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9 Overloading Operators In this chapter: Overloading the Assignment Operator The this Pointer Overloading Arithmetic Operators Overloading the Arithmetic Assignment Operators Overloading the Relational Operators Overloading the Stream Operators Conversion Operators Overloading the Increment and Decrement Operators Overloading the Subscript Operator
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C++ includes a rich store of operators that are defined automatically for fundamental types (int, float, etc.). When you create a new type (class) you can overload most C++ operators to this user-defined type. Overloading the Assignment Operator Of all the operators, the assignment operator = is probably used the most. Its purpose is to copy one object to another. Like the default constructor, the copy constructor, and the destructor, the assignment operator is created automatically for every class that is defined, but it can be defined explicitly in the class definition. Example 9.1 An Assignment Operator for the Rational Class Rational default and copy constructors and assignment operator: class Rational { public: Rational(int =0, int =1); // default const Rational (const Rational&); // copy constructor void operator=(const Rational&); // assignment // other declarations go here private: int num, den; }; The name of this member function is operator=. Its argument list is the same as that of the copy constructor: it contains a single argument of the same class, passed by constant reference. Here is the implementation of the overloaded assignment operator: void Rational: :operator=(const Rational& r) { num=r.num; den=r.den; } It copies the member data from r to the object that owns the call. The this Pointer C++ allows assignments to be chained together, like this: x = y = z = 3.14; This is executed first by assigning 3.14 to z, then to y, and finally to x.
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As Ex. 9.1 shows, the assignment operator is really a function named operator=. In this chain, the function is called three times nested, like this: f(x, f(y, f(z, 3.14))) As assignment operator returns the value it assigns, it should return a reference to the same type as the object being assigned: Rational& operator=(Rational& r) This allows assignments to be chained together. Example 9.2 Preferred Prototype for an Overloaded Assignment // assignment Rational& operator = (const Rational&); The function should return the object that is being assigned, in order for the assignment chain to work. Since there is no other name available for this owner object, C++ defines a special pointer, named this, which points to the owner object. Using the this pointer we can give the correct implementation of the overloaded assignment operator: Example 9.3 Implementation of the Rational Class Assignment Rational& Rational::operator = (const Rational& r) { num = r.num; den = r.den; return *this; } Now assignments for the Rational class can be chained together: Rational x, y, z(22,7); x = y = z;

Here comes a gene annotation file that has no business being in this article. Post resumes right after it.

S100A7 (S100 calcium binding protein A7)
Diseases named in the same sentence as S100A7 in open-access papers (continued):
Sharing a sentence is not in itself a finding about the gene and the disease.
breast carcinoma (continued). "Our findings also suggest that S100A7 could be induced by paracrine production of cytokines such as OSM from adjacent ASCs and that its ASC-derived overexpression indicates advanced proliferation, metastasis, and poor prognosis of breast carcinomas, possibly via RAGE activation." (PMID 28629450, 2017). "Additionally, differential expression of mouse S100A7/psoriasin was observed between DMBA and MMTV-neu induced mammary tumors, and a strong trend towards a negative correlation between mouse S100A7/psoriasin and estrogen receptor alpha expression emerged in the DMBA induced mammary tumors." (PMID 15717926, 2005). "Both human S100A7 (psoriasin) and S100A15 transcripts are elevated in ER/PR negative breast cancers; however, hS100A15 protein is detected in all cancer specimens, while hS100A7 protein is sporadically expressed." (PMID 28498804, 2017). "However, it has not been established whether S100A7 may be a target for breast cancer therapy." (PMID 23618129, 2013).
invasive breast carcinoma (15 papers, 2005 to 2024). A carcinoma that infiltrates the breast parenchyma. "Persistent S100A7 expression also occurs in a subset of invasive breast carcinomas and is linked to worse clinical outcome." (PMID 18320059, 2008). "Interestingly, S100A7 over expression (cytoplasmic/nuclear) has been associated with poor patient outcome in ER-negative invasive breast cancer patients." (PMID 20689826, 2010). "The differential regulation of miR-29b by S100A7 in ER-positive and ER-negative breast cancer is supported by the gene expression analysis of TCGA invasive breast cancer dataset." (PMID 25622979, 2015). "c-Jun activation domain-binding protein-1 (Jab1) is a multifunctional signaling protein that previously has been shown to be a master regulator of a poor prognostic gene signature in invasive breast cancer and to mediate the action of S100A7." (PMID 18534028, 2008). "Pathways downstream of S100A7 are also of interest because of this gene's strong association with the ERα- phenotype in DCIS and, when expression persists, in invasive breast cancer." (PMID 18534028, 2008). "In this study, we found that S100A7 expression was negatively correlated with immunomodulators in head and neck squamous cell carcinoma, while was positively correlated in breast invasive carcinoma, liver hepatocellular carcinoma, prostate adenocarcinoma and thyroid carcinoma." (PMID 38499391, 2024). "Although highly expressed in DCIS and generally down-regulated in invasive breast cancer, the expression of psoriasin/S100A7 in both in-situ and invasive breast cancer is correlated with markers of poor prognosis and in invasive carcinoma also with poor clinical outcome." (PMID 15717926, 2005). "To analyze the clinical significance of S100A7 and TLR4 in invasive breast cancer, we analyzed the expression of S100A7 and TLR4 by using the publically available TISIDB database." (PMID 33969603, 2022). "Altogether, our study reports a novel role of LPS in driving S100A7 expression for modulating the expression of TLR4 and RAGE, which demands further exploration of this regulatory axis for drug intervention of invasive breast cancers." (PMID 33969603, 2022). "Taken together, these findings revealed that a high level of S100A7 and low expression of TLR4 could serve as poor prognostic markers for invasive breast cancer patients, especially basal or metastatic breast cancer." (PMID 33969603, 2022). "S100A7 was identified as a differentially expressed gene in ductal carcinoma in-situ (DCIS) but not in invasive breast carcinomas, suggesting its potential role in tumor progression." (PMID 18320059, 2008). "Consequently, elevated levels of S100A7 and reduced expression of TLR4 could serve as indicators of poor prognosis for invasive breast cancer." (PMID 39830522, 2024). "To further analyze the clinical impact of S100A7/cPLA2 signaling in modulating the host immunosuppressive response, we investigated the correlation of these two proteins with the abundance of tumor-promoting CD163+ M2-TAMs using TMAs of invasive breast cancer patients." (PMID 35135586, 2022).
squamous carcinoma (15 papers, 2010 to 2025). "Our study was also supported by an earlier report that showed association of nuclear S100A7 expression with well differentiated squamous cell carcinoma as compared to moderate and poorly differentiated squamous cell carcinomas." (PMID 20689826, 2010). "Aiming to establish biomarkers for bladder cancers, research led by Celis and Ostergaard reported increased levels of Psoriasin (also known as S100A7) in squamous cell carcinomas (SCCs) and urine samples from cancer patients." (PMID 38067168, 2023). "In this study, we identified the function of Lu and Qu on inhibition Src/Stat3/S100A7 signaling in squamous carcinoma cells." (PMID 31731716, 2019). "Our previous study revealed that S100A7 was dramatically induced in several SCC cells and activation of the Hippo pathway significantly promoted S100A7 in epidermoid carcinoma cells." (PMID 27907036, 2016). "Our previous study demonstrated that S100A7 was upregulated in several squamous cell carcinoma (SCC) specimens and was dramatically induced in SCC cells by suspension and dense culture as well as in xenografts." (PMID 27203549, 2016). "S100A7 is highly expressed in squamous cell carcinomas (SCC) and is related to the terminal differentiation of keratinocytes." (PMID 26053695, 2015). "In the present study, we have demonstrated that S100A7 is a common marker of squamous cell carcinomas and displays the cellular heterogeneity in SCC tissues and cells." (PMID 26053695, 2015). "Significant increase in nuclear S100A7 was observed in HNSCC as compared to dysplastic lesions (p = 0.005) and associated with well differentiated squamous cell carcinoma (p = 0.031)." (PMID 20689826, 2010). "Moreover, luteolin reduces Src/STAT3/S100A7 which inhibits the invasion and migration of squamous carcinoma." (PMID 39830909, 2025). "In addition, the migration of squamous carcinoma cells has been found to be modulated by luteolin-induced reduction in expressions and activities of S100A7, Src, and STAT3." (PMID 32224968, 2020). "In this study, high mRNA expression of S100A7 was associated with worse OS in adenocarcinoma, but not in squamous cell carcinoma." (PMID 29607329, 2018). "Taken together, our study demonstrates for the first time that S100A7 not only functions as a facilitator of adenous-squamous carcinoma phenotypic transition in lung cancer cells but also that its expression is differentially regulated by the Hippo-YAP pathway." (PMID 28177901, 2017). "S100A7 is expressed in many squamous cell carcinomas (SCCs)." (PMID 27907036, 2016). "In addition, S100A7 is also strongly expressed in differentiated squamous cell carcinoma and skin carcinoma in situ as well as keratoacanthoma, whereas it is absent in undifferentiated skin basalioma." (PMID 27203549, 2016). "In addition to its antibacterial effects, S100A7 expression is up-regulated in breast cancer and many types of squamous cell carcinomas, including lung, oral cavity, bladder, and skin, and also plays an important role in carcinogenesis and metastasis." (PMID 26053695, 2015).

Finally, note that an assignment is different from an initialization, even though they both use the equals sign: Rational Rational Rational Rational w = x; x(22,7); // this is y(x); // this is z = x; // this is w; // this is an initialization an initialization an initialization an assignment
An initialization calls the copy constructor. An assignment calls the assignment operator. Overloading Arithmetic Operators Most programming languages provide the standard arithmetic operators +,-,*, and / for numeric types. Therefore, it is natural to define these
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for user-defined types like the Rational class. In older programming languages, this is done by defining functions like this: Rational product(Rational x, Rational y) { Rational z(x.num*y.num, x.den*y.den); return z; } This works, but the function has to be called in the conventional way: z = product (x,y); C++ allows such functions to be defined using the standard arithmetic operator symbols, so that they can be called more naturally using infix notation (e.g., z = x*y; ). Like most operators in C++, the multiplication operator has a function name: operator*. Using this in place of "product" in the code above results in Rational operator*(Rational x, Rational y) { Rational z(x.num*y.num, x.den*y.den); return z; } However, this is not a member function of Rational. Since the overloaded arithmetic operators cannot be member functions, they cannot access the private member data num and den. Fortunately, C++ allows an exception to this by allowing us to declare the function as a friend of the Rational class.
Note! A friend function is a nonmember function that is given access to all members of the class within which it is declared. friends have all the privileges of member functions without actually being a class member. This attribute is used mostly with overloaded operators.
Example 9.4 Making the Multiplication Operator a friend Here a friend function overloads the multiplication operator: class Rational { friend Rational operator* (const Rational&, const Rational&); public: Rational(int =0, int =1); Rational (const Rational&);
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